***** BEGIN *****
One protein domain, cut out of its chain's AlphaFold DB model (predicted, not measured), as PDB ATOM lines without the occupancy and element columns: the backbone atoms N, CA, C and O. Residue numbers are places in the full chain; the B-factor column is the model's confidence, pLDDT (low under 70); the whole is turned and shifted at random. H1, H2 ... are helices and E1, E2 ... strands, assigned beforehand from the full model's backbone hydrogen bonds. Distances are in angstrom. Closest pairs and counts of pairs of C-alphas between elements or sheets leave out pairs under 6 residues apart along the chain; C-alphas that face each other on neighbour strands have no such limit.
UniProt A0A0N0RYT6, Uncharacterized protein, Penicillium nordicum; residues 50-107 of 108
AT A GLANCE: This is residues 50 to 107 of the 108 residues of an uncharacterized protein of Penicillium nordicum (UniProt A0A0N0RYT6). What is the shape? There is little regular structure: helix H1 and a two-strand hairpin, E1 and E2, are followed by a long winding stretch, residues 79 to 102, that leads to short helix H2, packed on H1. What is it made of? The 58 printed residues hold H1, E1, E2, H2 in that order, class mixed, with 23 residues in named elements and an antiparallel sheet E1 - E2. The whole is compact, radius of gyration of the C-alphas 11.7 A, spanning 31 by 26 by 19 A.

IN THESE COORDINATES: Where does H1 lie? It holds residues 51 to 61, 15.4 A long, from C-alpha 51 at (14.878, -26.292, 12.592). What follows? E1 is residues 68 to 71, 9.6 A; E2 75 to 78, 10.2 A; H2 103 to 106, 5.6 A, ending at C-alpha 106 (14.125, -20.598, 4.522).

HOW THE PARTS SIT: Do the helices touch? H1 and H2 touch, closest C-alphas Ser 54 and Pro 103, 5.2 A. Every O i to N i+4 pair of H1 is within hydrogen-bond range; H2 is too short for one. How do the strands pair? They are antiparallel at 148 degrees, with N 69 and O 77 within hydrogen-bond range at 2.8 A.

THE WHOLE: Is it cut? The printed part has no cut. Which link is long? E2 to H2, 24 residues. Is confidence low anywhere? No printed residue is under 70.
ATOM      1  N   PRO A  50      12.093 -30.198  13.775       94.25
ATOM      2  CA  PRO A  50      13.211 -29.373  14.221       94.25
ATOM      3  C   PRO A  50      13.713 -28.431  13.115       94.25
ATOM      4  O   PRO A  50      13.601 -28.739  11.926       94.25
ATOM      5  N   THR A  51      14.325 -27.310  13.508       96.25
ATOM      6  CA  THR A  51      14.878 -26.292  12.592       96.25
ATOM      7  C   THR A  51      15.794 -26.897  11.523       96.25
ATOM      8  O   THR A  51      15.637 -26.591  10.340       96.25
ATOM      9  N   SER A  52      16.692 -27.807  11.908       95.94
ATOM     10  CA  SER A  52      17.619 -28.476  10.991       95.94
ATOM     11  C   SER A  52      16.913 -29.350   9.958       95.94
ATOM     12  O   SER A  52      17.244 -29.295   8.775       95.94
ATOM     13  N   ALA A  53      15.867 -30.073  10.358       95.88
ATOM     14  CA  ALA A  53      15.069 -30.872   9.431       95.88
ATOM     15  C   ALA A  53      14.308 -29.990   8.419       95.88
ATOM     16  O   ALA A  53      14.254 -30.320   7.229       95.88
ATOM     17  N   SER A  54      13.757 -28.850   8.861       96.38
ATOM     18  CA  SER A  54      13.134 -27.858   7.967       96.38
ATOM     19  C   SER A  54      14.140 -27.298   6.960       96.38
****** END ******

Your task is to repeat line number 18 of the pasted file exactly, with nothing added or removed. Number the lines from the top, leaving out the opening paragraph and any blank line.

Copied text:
ATOM     13  N   ALA A  53      15.867 -30.073  10.358       95.88